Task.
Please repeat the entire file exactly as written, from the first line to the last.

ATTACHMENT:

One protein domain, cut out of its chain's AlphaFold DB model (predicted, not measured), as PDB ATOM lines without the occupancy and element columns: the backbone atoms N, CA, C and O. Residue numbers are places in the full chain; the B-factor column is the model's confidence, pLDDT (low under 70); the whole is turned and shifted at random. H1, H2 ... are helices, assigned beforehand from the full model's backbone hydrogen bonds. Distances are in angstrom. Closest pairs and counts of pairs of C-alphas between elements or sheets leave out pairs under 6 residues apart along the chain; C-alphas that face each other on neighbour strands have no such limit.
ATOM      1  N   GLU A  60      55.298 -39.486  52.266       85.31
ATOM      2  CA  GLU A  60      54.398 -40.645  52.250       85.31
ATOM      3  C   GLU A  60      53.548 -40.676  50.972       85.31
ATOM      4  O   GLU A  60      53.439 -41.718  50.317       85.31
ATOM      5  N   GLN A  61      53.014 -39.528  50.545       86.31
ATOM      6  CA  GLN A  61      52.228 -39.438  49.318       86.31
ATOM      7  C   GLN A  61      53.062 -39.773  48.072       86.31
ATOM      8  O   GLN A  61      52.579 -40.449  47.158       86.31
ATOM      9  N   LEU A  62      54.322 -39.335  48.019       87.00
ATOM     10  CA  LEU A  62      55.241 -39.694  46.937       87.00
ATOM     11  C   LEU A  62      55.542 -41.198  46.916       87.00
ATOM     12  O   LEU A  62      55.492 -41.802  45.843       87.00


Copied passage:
One protein domain, cut out of its chain's AlphaFold DB model (predicted, not measured), as PDB ATOM lines without the occupancy and element columns: the backbone atoms N, CA, C and O. Residue numbers are places in the full chain; the B-factor column is the model's confidence, pLDDT (low under 70); the whole is turned and shifted at random. H1, H2 ... are helices, assigned beforehand from the full model's backbone hydrogen bonds. Distances are in angstrom. Closest pairs and counts of pairs of C-alphas between elements or sheets leave out pairs under 6 residues apart along the chain; C-alphas that face each other on neighbour strands have no such limit.
ATOM      1  N   GLU A  60      55.298 -39.486  52.266       85.31
ATOM      2  CA  GLU A  60      54.398 -40.645  52.250       85.31
ATOM      3  C   GLU A  60      53.548 -40.676  50.972       85.31
ATOM      4  O   GLU A  60      53.439 -41.718  50.317       85.31
ATOM      5  N   GLN A  61      53.014 -39.528  50.545       86.31
ATOM      6  CA  GLN A  61      52.228 -39.438  49.318       86.31
ATOM      7  C   GLN A  61      53.062 -39.773  48.072       86.31
ATOM      8  O   GLN A  61      52.579 -40.449  47.158       86.31
ATOM      9  N   LEU A  62      54.322 -39.335  48.019       87.00
ATOM     10  CA  LEU A  62      55.241 -39.694  46.937       87.00
ATOM     11  C   LEU A  62      55.542 -41.198  46.916       87.00
ATOM     12  O   LEU A  62      55.492 -41.802  45.843       87.00